Mailblocks, which was started by WebTV co-founder Phil Goldman, sells technology that helps Web surfers ward off spam by challenging messages from unknown or automated senders, a system known as "challenge/reponse." Its lawsuit is a lightning-speed response toa similar "permission based" spam-blocking technology that subscribers will be able to use later this month.
Mailblocks alleges that EarthLink initiated discussions related to its service, but nothing came of the talks. However, EarthLink's newly proposed service "as advertised" will infringe on its patent, the company says.
"Mailblocks developed and owns the patents for challenge/response, and we intend to vigorously enforce our rights to the fullest extent permitted by law," Mailblocks chief Phil Goldman said in a statement.
EarthLink could not immediately be reached for comment.
Mailblocks' patented technology requires senders, who are not listed on the user's accepted recipient list, to reply to a question before their message and future messages will be sent. As a result, the system helps thwart machine-generated spam, which cannot reply to the e-mail. The service launched in late March.
EarthLink said its coming service, called SpamBlocker, will automatically generate an e-mail in response to all incoming mail. The original sender must then respond to a question in that e-mail before the message is delivered to its intended recipient. Once authorized, that person's e-mail is placed on a permitted list.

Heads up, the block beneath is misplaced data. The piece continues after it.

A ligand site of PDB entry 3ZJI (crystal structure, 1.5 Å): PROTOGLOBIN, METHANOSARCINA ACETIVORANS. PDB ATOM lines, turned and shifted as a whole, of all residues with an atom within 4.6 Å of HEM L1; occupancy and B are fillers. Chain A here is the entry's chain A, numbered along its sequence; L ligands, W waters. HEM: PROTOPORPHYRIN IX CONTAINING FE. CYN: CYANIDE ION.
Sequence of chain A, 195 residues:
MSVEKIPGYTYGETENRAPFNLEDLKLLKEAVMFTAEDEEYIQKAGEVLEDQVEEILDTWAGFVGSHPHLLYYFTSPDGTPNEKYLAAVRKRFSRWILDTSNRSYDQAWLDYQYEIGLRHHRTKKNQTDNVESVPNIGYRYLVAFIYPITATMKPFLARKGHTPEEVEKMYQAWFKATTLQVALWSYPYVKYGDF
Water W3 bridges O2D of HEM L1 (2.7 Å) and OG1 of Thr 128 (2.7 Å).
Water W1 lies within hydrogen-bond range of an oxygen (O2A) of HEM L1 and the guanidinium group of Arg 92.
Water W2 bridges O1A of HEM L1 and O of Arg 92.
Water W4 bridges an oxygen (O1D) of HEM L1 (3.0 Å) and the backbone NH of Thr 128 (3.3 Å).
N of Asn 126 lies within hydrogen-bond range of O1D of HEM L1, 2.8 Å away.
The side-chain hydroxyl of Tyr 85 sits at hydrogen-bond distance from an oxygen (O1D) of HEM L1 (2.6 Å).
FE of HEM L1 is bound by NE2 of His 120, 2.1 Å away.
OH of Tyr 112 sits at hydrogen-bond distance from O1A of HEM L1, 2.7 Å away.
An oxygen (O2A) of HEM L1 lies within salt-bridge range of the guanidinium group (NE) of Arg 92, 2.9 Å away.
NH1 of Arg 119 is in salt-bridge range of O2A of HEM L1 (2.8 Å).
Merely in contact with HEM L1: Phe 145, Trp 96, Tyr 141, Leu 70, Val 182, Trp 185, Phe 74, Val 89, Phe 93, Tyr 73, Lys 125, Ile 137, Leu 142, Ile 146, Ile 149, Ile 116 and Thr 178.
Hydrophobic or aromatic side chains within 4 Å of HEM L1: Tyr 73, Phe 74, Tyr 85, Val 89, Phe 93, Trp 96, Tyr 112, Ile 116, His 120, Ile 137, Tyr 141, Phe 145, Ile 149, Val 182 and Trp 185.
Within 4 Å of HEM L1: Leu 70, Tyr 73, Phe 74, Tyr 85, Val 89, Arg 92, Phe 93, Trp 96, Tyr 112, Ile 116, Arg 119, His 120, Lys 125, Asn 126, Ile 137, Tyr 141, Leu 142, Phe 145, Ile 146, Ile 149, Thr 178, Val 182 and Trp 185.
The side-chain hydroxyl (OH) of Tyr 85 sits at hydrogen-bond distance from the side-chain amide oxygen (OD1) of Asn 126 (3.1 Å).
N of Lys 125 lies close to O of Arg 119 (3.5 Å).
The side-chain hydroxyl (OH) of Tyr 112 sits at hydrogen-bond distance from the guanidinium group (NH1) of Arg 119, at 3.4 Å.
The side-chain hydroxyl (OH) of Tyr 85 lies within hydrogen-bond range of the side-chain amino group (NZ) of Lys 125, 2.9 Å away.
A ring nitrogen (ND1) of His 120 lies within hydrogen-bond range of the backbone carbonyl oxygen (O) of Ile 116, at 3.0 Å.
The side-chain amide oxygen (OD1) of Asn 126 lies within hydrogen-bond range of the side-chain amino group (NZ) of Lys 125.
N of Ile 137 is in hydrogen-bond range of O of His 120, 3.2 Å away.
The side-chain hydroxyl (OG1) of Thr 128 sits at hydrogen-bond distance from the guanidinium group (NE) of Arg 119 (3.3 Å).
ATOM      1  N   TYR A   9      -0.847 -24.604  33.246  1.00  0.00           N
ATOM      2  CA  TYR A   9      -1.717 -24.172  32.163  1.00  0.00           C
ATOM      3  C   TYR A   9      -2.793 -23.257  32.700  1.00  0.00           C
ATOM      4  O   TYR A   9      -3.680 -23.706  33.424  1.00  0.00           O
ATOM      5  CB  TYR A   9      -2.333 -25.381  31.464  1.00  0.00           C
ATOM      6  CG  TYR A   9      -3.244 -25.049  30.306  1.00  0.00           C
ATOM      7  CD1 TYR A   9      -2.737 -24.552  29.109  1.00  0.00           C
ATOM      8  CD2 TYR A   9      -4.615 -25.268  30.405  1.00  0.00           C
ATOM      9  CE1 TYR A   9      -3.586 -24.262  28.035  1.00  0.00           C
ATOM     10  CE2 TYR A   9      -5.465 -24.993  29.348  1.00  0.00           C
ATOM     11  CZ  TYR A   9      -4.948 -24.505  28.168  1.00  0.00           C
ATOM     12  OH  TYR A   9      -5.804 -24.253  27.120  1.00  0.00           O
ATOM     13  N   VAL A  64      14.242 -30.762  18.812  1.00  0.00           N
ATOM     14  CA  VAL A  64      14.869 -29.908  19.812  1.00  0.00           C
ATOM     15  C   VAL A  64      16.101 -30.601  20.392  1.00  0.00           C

The company also uses Brightmail's antispam filtering tool called "the spaminator" to filter out much of that spam before it reaches its subscribers' in-boxes. But as the spammers tweak their messages, a greater number of e-mails are able to bypass filters.
At the same time, EarthLink is focusing on legal measures of a different kind. The company on Wednesday won a $16.4 million judgment in a New York court against a Buffalo, N.Y., spammer. The junk e-mailer had sent nearly a billion unsolicited commercial e-mails since early last year.
Mailblocks' suit was filed in the United States District Court for the Central District of California.